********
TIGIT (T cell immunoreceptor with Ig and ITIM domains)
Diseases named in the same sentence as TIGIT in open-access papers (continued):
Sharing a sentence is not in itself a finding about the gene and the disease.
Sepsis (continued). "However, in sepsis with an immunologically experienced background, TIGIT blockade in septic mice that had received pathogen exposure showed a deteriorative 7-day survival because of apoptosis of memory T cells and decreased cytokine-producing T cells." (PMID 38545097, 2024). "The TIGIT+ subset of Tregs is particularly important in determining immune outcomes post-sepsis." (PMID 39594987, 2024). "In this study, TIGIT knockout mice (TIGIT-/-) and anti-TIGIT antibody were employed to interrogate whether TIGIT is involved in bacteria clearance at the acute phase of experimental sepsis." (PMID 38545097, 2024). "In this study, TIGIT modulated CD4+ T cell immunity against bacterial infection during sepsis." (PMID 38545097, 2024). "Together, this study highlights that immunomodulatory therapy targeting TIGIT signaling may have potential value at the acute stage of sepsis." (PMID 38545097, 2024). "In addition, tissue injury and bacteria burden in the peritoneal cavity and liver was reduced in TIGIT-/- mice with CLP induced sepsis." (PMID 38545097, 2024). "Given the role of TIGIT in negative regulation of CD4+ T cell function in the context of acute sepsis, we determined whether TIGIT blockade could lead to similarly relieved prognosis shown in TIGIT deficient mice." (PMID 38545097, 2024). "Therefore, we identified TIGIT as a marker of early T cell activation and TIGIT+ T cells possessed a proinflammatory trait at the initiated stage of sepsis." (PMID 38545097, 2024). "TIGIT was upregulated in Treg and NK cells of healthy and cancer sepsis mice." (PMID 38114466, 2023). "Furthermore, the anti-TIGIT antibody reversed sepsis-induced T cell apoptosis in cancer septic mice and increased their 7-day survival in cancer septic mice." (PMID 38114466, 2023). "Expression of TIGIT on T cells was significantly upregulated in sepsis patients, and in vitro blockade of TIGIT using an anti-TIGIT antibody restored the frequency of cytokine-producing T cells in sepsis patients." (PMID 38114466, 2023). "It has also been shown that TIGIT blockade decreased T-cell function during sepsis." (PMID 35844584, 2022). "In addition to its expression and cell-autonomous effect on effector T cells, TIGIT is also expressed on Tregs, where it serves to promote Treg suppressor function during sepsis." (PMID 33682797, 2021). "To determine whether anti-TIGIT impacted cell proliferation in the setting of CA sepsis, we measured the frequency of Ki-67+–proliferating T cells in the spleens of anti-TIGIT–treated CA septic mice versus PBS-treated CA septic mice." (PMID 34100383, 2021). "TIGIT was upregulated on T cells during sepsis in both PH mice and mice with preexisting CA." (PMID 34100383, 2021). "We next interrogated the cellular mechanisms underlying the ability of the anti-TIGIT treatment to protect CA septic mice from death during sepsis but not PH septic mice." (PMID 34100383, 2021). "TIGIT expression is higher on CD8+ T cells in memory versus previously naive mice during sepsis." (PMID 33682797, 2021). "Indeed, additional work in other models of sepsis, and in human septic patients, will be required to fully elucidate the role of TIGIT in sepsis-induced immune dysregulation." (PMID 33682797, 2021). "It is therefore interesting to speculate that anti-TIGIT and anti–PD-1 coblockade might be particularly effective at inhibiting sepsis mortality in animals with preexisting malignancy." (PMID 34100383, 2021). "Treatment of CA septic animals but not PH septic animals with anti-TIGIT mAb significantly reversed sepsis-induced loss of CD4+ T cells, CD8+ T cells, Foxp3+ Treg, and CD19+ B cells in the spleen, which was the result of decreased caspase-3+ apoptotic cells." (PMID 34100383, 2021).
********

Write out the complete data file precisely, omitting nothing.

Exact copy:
TIGIT (T cell immunoreceptor with Ig and ITIM domains)
Diseases named in the same sentence as TIGIT in open-access papers (continued):
Sharing a sentence is not in itself a finding about the gene and the disease.
Sepsis (continued). "However, in sepsis with an immunologically experienced background, TIGIT blockade in septic mice that had received pathogen exposure showed a deteriorative 7-day survival because of apoptosis of memory T cells and decreased cytokine-producing T cells." (PMID 38545097, 2024). "The TIGIT+ subset of Tregs is particularly important in determining immune outcomes post-sepsis." (PMID 39594987, 2024). "In this study, TIGIT knockout mice (TIGIT-/-) and anti-TIGIT antibody were employed to interrogate whether TIGIT is involved in bacteria clearance at the acute phase of experimental sepsis." (PMID 38545097, 2024). "In this study, TIGIT modulated CD4+ T cell immunity against bacterial infection during sepsis." (PMID 38545097, 2024). "Together, this study highlights that immunomodulatory therapy targeting TIGIT signaling may have potential value at the acute stage of sepsis." (PMID 38545097, 2024). "In addition, tissue injury and bacteria burden in the peritoneal cavity and liver was reduced in TIGIT-/- mice with CLP induced sepsis." (PMID 38545097, 2024). "Given the role of TIGIT in negative regulation of CD4+ T cell function in the context of acute sepsis, we determined whether TIGIT blockade could lead to similarly relieved prognosis shown in TIGIT deficient mice." (PMID 38545097, 2024). "Therefore, we identified TIGIT as a marker of early T cell activation and TIGIT+ T cells possessed a proinflammatory trait at the initiated stage of sepsis." (PMID 38545097, 2024). "TIGIT was upregulated in Treg and NK cells of healthy and cancer sepsis mice." (PMID 38114466, 2023). "Furthermore, the anti-TIGIT antibody reversed sepsis-induced T cell apoptosis in cancer septic mice and increased their 7-day survival in cancer septic mice." (PMID 38114466, 2023). "Expression of TIGIT on T cells was significantly upregulated in sepsis patients, and in vitro blockade of TIGIT using an anti-TIGIT antibody restored the frequency of cytokine-producing T cells in sepsis patients." (PMID 38114466, 2023). "It has also been shown that TIGIT blockade decreased T-cell function during sepsis." (PMID 35844584, 2022). "In addition to its expression and cell-autonomous effect on effector T cells, TIGIT is also expressed on Tregs, where it serves to promote Treg suppressor function during sepsis." (PMID 33682797, 2021). "To determine whether anti-TIGIT impacted cell proliferation in the setting of CA sepsis, we measured the frequency of Ki-67+–proliferating T cells in the spleens of anti-TIGIT–treated CA septic mice versus PBS-treated CA septic mice." (PMID 34100383, 2021). "TIGIT was upregulated on T cells during sepsis in both PH mice and mice with preexisting CA." (PMID 34100383, 2021). "We next interrogated the cellular mechanisms underlying the ability of the anti-TIGIT treatment to protect CA septic mice from death during sepsis but not PH septic mice." (PMID 34100383, 2021). "TIGIT expression is higher on CD8+ T cells in memory versus previously naive mice during sepsis." (PMID 33682797, 2021). "Indeed, additional work in other models of sepsis, and in human septic patients, will be required to fully elucidate the role of TIGIT in sepsis-induced immune dysregulation." (PMID 33682797, 2021). "It is therefore interesting to speculate that anti-TIGIT and anti–PD-1 coblockade might be particularly effective at inhibiting sepsis mortality in animals with preexisting malignancy." (PMID 34100383, 2021). "Treatment of CA septic animals but not PH septic animals with anti-TIGIT mAb significantly reversed sepsis-induced loss of CD4+ T cells, CD8+ T cells, Foxp3+ Treg, and CD19+ B cells in the spleen, which was the result of decreased caspase-3+ apoptotic cells." (PMID 34100383, 2021).